Volcan Acatenango and Volcan Fuego
Key information: Volcan Acatenango and Volcan Fuego
- Two spectacular conjoined volcanoes: the third highest point in Central America and fiery, smoky, noisy Fuego. Staggering views and an unforgettable experience.
- Climbing Acatenango is one of the world's truly great waks, with so many delights to savour, but it is a tough climb, with altitude an issue.
- Walkopedia rating91
- Natural interest20
- Human interest5
- Negative points3
- Total rating91
- Note: Negs: very tough altitude
- Length: Variable
- 1-3 days
- Maximum Altitude: 3,976m
- Level of Difficulty: Difficult
These volcanoes sit magnificently west of Antigua in Guatemala’s western highlands. They are conjoined, so are walked (well, viewed) together.
At a lordly 3,976m, Volcan Acatenango is the third highest point in Central America, and boasts staggering views, including across to nearby (but not TOO nearby) fiery, smoky, noisy Fuego. Climbing it is one of the world's truly great walks and an unforgettable experience, with so many delights to savour, but it is a tough climb, with (usually) a huge altitude gain from your previous night.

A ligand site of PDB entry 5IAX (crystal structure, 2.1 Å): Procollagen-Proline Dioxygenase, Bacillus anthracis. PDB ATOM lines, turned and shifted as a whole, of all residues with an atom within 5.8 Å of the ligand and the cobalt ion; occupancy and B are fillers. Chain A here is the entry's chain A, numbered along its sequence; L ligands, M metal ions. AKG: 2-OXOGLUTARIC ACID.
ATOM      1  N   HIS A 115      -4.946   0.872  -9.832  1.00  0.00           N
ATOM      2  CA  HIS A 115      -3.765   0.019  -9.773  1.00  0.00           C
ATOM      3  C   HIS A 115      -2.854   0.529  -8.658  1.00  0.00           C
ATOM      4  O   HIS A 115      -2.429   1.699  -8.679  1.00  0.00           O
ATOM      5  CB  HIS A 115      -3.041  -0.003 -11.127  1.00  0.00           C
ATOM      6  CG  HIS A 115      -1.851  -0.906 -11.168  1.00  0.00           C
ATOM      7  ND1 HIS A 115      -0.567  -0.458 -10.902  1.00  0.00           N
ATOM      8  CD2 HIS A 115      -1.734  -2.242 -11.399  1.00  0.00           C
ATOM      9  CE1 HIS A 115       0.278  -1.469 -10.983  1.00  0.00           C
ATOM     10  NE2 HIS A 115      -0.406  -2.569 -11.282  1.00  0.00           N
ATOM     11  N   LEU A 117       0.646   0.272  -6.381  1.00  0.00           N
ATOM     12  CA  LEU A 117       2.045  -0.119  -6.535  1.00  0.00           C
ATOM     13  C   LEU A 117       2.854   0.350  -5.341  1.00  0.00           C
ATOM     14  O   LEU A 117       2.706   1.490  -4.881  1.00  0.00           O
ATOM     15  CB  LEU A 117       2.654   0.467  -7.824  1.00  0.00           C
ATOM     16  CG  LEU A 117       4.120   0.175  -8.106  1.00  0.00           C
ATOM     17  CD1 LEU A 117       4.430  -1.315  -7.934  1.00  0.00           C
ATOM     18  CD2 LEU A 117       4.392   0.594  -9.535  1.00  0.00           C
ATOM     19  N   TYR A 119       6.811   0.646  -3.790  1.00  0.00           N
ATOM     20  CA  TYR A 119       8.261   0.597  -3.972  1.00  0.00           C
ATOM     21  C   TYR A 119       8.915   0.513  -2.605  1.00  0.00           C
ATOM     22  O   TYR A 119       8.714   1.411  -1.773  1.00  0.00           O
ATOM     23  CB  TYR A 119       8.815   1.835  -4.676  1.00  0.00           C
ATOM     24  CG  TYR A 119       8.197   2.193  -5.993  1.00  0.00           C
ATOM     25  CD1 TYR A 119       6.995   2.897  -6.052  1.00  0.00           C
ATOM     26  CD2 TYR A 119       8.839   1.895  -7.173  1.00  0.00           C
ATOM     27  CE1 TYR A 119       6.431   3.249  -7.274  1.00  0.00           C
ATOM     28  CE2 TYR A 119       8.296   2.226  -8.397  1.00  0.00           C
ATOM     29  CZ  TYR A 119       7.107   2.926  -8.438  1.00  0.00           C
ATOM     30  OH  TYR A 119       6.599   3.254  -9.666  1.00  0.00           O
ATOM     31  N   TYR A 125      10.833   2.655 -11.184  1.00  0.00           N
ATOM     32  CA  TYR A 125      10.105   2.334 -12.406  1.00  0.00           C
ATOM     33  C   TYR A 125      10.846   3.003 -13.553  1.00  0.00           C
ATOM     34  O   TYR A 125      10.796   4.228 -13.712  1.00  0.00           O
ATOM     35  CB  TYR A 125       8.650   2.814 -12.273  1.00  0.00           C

You start from the north at around 2,400m. You will head either straight for the twin Acatenango peaks in a huge climb of approaching 1,600m, followed by a return descent, to make an exceptionally demanding day, way more so than its reputed 10km would imply; or, as most do (and Walkoepdia did), head for the camping area on the far (southern) slope, some 1,150m higher and some 475m below the summit, facing directly across the gap to fiery Fuego. This took Walkopedia a bit over 4.5hrs (2.5 hrs to return).
The climb is brutal, whichever route you choose, although it is always interesting and often beautiful. All routes begin by climbing on a farm track between cornfields, future erosion central as the ground is too steep and the height too windy to retain the soil for long, fertile as it may be. (There is a vehicle track to a bar half way up, for those who want to save their legs a bit.) You will get a feel for the difficult life the farmers live here. But it is attractive landscape once you're away from the road and its ribbon development.